My Lords, the good news to date has been that the vaccines have proved extremely robust. Certainly, the readout on the Kent domestic variant and its mutations are extremely positive. A huge amount of work is going on to understand the Brazil and South Africa variants; it seems that the latter does something to escape the vaccine, but not enough for the vaccine not to be extremely useful. The news to date is encouraging but we are extremely watchful. If a variant or mutation emerges that can escape the vaccine, we will do everything we can to protect that essential national project.
My Lords, I hope you can hear me—I was frozen. After quarantining in a hotel for five days or more and having had a test which proved negative, would a person be released? If a person had to return to the UK because they needed urgent medical treatment, would they be admitted directly to a safe hospital?
My Lords, the details of the isolation protocols have not been announced yet. However, I suggest that the amount of time needed to flush out those who have got an infection from travel may need to be longer than the five days the noble Baroness indicated. For those who have urgent need of hospitalisation, of course the NHS is there for them; we have the PHE and infection control protocols in place to protect them.
My Lords, can the Minister assure the House that any system introduced will be resilient enough to cope with a significant inflow from Hong Kong, if that were to occur? As he will know, the Government have just granted the right of entry—and, later, settlement—to up to 5.4 million from Hong Kong, roughly the entire population of Scotland.
My Lords, I share the noble Lord’s pride in that measure and concern that we extend a warm hand of friendship to those from Hong Kong. He raises the point extremely well. I would like to think that any system we put in place would be resilient to surge demand of the kind he indicates, but I will take his point back to the department and check that everything is being done accordingly.
My Lords, UK borders have knowingly been left open and potentially exposed people to new strains of the virus, rather than the implementation of the prompt, concerted action advised by SAGE and a comprehensive hotel quarantine system brought in for all UK arrivals. Does the Minister accept that the current 10-day self-isolation system has failed? If so, why is the policy still being pursued for the majority of travellers? We have been promised that hotel quarantine will be implemented for some countries as soon as possible, with some reports suggesting that this will not be enforced until the week of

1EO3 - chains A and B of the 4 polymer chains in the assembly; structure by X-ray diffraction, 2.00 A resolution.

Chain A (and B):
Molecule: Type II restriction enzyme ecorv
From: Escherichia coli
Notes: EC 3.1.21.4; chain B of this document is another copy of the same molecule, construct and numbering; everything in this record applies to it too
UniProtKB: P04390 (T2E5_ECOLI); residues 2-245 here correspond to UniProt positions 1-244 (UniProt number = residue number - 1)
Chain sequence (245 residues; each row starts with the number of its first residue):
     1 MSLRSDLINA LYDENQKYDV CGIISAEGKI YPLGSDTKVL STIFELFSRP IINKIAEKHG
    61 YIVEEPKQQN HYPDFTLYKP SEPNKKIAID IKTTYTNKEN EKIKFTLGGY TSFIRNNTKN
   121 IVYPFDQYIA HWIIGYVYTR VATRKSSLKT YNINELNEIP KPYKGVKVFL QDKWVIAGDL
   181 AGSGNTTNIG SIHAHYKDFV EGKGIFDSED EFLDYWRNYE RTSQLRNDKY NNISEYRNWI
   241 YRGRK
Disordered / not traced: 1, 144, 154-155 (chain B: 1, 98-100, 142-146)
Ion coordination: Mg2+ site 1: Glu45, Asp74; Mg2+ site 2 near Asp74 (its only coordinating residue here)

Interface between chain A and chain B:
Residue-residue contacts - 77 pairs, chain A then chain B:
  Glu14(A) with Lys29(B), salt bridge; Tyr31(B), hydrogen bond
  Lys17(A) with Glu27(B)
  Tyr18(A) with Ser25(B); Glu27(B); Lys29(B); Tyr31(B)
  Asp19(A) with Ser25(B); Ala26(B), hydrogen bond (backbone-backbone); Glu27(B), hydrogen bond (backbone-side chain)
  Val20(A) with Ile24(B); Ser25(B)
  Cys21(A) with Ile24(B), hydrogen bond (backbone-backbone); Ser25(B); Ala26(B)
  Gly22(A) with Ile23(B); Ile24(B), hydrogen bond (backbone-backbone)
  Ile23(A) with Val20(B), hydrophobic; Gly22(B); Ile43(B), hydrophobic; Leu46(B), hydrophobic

My Lords, I acknowledge the detailed and perfectly reasonable questions raised by the noble Baroness, but I am unable to answer them all in detail. A Statement will be forthcoming from the Government on exactly those questions. I remind her that travel has come down by 90% in a comparative period. She is entirely right that travel patterns are complex; any measures we put in place will recognise that many travellers leapfrog from one country to another, brushing against others, and that the spread of the virus cannot be narrowly contained to travel corridors in the way one would sometimes like to hope.
My Lords, can my noble friend say whether we will try to monitor the physical and mental health and well-being of those in hotel quarantine, including vulnerable travellers, travellers with disabilities and those with small children?
The noble Lord is entirely right to be concerned about those who travel for essential reasons but who may face some hardship through their journey. We are putting in place special arrangements to ensure they are looked after in the best way possible. However, I remind him and the House that the purpose of these measures is to reduce dramatically the amount of travel. Travel is no longer a right; it is a danger, and as a result everyone needs to think very seriously before they commit to a journey.
My Lords, we need to control the new variant strains entering the UK by controlling the travel corridors at airports and seaports if we want to avoid a third wave of Covid-19. Can the Minister tell us whether the Government deem the mandatory hotel quarantine an important step to ensure the safety of the nation from further devastating deaths from Covid-19 and overwhelming pressure on our NHS, considering the huge impact this would have on immigration, police, medical staff and the parties waiting in hotels at airports and seaports around the country?
The thrust of the noble Lord’s question is entirely right. We are now living in different circumstances; the variants of concern could emerge as a real threat to the vaccine. This Government will do whatever we can to protect the vaccine deployment and the reassurance it has given to millions of people, and to protect our hospitals, our NHS and life. We will therefore do whatever it takes. He is right that travel arrangements for people must be subject to mandatory control; it is not possible to hope that people will go home and isolate in cases such as this. Hotels may play an important part in ensuring that that mandate is truly effective. Our plans are being processed at the moment; our monitoring of the variants of concern has been upgraded massively, with huge investment in international surveillance. We will update the House accordingly.